Republicans are becoming more comfortable with showing their true feelings about any programs that they consider welfare. Look at the demands the Freedom Caucus is making to Ryan – repeal the whole thing now! They don’t care about the people who will be hurt.

        It’s all.about.them.

    1. Well there is somebody, somewhere on the case:

      https://www.nytimes.com/2017/02/14/us/politics/russia-intelligence-communications-trump.html

      “Phone records and intercepted calls show that members of Donald J. Trump’s 2016 presidential campaign and other Trump associates had repeated contacts with senior Russian intelligence officials in the year before the election, according to four current and former American officials.

      American law enforcement and intelligence agencies intercepted the communications around the same time that they were discovering evidence that Russia was trying to disrupt the presidential election by hacking into the Democratic National Committee, three of the officials said. The intelligence agencies then sought to learn whether the Trump campaign was colluding with the Russians on the hacking or other efforts to influence the election.

      The officials interviewed in recent weeks said that, so far, they had seen no evidence of such cooperation.

      But the intercepts alarmed American intelligence and law enforcement agencies, in part because of the amount of contact that was occurring while Mr. Trump was speaking glowingly about the Russian president, Vladimir V. Putin. At one point last summer, Mr. Trump said at a campaign event that he hoped Russian intelligence services had stolen Hillary Clinton’s emails and would make them public.

      The officials said the intercepted communications were not limited to Trump campaign officials, and included other associates of Mr. Trump.”

  4. Posting this response to Mary here rather than have it buried. The post is only 20% about reminding Mary, the rest is making the information visible so other people know how this stuff is supposed to go down:

    “”The Montgomery County Indivisible group I belong to have asked repeatedly to schedule a town hall meeting to no avail. A staffer stated that the senators feel this group – 575 members strong – represent an intense small number of people….which I guess means, “not worth their time”. This chapter, BTW, infiltrated the Brady presentation to the Woodlands chamber and notified media they would be attending (uninvited).”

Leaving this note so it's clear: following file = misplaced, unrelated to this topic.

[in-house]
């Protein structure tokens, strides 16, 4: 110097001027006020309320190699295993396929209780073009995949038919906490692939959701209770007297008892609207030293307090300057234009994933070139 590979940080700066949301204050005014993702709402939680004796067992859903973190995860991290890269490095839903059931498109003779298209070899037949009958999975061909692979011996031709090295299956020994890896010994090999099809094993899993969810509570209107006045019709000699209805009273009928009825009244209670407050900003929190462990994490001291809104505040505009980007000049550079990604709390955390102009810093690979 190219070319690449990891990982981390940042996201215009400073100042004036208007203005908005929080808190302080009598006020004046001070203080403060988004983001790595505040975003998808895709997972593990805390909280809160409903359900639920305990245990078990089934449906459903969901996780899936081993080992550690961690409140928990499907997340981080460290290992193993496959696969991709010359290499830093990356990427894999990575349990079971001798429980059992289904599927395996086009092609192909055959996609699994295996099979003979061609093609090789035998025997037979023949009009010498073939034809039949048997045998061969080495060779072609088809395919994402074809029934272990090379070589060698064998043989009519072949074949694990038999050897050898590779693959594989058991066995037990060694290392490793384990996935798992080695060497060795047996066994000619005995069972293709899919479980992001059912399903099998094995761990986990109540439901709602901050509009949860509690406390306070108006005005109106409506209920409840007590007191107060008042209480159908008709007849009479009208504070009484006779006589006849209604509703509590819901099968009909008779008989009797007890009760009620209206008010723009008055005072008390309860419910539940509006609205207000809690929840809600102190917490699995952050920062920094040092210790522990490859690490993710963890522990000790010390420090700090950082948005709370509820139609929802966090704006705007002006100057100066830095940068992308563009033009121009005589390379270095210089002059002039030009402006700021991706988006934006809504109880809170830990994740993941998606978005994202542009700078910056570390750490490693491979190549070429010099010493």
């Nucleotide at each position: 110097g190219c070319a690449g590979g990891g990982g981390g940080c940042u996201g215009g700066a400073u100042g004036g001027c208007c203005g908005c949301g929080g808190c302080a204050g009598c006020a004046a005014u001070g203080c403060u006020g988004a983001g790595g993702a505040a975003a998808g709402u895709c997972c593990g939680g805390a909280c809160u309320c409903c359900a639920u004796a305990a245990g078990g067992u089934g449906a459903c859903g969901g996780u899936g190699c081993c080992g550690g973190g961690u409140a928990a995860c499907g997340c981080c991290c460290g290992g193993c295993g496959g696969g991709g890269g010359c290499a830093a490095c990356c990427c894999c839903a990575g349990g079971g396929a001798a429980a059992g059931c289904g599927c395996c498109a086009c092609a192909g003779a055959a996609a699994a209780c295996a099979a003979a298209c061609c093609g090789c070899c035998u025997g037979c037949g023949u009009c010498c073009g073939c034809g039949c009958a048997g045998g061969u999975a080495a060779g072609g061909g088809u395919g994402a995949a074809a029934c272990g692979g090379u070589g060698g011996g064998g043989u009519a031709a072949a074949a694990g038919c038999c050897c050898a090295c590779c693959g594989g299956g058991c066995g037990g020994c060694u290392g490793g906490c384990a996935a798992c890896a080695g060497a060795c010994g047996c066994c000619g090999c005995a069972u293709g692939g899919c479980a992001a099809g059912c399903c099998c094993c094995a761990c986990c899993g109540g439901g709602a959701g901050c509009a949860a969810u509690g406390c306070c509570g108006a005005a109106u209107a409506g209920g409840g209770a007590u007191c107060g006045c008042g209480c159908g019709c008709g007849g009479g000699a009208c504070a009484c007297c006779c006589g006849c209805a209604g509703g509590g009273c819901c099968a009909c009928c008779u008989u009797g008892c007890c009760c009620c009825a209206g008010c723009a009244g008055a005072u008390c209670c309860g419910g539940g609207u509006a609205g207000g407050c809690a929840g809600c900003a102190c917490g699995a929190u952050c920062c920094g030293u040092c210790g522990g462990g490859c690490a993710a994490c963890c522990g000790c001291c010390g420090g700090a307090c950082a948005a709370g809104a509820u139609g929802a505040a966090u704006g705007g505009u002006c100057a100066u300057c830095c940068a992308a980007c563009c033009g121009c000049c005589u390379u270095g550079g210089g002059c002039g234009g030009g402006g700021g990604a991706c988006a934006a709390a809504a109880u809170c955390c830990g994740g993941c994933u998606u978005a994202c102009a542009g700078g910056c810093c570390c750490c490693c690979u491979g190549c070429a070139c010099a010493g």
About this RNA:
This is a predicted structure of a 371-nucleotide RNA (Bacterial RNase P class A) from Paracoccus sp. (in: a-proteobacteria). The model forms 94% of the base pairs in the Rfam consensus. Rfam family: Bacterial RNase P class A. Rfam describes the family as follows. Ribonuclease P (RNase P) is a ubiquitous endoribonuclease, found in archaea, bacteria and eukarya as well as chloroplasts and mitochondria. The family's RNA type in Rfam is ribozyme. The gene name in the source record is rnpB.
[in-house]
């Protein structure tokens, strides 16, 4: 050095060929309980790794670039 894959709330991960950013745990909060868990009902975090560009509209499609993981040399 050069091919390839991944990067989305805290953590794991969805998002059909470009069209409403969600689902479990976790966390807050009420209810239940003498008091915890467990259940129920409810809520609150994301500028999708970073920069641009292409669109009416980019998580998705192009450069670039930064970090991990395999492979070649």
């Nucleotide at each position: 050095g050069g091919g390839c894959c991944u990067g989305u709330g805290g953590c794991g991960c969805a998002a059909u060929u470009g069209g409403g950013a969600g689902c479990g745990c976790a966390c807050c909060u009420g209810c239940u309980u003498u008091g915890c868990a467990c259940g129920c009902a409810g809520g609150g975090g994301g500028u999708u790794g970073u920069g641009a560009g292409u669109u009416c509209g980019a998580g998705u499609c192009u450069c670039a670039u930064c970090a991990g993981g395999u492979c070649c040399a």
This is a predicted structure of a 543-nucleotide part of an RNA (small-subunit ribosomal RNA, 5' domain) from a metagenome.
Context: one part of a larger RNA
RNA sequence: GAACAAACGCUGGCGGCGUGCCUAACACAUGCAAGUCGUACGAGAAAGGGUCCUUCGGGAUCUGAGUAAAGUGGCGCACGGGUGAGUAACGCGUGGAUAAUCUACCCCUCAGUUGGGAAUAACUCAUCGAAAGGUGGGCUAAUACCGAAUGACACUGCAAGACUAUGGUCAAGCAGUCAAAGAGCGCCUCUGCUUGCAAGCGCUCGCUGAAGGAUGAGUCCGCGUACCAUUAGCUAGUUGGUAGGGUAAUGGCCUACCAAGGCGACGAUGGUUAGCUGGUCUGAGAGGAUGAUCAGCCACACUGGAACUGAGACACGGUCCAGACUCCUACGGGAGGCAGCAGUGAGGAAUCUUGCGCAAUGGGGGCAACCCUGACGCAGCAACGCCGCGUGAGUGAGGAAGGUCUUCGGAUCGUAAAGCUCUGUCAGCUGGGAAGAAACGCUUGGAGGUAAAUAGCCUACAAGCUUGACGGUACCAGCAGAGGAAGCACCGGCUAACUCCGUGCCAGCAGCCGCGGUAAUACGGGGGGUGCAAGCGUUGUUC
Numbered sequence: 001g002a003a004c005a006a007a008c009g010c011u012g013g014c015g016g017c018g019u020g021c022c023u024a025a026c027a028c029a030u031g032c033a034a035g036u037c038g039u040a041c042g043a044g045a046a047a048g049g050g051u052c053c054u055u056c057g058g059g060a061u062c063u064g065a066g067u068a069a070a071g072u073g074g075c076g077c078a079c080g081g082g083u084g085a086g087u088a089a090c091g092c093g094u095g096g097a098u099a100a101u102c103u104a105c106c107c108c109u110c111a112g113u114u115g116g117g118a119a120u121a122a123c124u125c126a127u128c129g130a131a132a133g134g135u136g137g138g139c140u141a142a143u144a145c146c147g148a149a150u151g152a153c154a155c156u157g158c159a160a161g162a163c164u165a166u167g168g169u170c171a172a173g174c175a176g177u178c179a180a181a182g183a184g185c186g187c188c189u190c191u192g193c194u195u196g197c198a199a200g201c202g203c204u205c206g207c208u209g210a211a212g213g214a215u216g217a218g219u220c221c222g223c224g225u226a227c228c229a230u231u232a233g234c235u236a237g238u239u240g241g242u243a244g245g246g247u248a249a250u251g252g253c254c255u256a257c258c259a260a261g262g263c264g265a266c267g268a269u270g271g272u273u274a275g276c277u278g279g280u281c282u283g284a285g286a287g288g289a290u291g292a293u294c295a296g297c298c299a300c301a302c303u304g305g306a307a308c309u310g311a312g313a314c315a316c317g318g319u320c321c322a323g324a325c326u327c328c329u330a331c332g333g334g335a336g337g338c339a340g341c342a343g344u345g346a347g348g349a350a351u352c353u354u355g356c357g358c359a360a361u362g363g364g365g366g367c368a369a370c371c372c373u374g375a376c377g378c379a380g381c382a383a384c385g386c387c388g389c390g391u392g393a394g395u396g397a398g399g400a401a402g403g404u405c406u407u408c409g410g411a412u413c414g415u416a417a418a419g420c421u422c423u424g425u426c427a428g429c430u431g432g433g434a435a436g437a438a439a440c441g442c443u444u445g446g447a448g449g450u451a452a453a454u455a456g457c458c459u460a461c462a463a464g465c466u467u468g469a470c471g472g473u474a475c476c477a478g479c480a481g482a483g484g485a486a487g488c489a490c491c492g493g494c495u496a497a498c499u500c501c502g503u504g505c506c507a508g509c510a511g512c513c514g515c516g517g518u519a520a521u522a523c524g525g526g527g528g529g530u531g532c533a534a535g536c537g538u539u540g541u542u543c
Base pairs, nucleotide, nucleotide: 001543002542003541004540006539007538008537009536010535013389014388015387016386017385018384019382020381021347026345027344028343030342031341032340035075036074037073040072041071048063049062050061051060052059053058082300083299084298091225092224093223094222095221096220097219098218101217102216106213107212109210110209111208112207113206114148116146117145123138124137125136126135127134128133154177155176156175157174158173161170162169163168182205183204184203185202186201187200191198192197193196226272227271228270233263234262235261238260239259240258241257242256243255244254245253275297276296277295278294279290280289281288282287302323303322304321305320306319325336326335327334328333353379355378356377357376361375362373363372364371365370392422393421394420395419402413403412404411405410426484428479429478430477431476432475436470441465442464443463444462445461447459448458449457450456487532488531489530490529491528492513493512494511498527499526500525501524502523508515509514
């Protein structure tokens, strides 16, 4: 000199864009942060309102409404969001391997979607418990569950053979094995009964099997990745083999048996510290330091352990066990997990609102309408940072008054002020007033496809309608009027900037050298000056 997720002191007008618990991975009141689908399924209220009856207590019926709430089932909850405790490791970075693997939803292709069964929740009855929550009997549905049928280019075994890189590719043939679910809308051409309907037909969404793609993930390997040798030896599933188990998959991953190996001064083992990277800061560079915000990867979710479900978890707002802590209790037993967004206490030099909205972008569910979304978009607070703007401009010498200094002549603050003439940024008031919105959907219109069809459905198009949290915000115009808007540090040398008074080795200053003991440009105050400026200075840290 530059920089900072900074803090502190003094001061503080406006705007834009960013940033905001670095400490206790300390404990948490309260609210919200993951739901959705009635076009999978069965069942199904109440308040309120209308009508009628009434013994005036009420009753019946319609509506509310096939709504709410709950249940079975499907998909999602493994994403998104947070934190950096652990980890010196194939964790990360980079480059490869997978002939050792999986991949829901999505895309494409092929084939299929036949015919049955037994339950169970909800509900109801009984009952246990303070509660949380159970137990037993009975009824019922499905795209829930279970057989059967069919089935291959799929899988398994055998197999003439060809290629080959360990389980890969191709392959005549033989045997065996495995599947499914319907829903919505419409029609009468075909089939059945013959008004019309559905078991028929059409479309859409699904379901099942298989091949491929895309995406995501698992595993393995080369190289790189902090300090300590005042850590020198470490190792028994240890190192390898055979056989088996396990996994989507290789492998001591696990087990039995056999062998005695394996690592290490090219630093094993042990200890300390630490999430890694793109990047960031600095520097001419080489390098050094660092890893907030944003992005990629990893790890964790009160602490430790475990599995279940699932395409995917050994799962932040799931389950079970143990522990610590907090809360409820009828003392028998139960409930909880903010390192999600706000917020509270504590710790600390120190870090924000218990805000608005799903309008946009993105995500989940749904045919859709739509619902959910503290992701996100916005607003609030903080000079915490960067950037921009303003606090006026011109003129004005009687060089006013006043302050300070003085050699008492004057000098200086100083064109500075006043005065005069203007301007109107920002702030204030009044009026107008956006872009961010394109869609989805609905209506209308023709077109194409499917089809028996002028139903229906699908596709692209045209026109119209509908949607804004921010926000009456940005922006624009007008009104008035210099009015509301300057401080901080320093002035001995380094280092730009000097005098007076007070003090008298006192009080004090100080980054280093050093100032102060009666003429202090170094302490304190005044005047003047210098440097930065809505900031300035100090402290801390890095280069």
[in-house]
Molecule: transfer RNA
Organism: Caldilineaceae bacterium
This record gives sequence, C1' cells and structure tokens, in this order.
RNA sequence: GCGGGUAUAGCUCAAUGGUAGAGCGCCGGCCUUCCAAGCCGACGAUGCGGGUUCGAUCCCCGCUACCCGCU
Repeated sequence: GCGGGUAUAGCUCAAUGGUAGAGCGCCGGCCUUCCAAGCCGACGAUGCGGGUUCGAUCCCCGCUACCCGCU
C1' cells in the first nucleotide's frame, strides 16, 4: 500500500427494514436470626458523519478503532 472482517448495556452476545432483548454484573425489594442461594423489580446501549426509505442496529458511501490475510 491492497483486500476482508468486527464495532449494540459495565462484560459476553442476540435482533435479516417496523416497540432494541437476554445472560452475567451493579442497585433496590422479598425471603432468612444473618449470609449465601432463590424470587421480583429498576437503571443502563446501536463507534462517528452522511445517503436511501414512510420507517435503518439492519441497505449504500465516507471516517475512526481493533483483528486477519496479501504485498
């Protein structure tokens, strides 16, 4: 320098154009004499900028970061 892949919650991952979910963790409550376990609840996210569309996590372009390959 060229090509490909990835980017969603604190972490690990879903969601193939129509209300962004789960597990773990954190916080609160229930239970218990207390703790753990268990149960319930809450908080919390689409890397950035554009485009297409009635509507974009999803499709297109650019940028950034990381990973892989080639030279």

FYI, the Indivisible Guide states this is where your Indivisible Group pickets the offices and home of your MoC and invite the media. The message to keep on should be, “Our MoC refuses to face his/her constituents. Apparently our MoC doesn’t care what we think and doesn’t want to represent us.””

      1. Some groups are making full-size photographs of the missing MoC and conducting “mock” Town Halls…complete with signs, crowd, people asking questions, making comments, press releases, media…the whole schmear. So fun!

      2. Me either, Aaron. The energy and passion and common purpose is highly stimulating. And, I haven’t been able to march or go to protests! Those people are pumped! This is when I wish I was younger and had more freedom to engage because the cause is right. The people in our group are amazing.

  5. Very, very happy to read the data rescue story. These people are heroes. To me, purging data would be the ultimate blasphemy, and I absolutely do not trust this current administration as far as I could throw a tacky gold-leaf adorned skyscraper. There will be a lot more good work for rogue elements to do.

    1. Don’t forget that many of the scientists and others were informally backing up and archiving data personally. They were concerned that the Trumpikans would “disappear” data; as the article pointed out it has already happened. That happened under the GWB administration and it happened under the Harper administration in Canada. The scientists were aware of the threat. So hopefully, probably not all but a good share of the data has been rescued. In time maybe the data will be reassembled in a central depository. However, that would need to be kept quiet because the Trumpikans would try to get to that, too.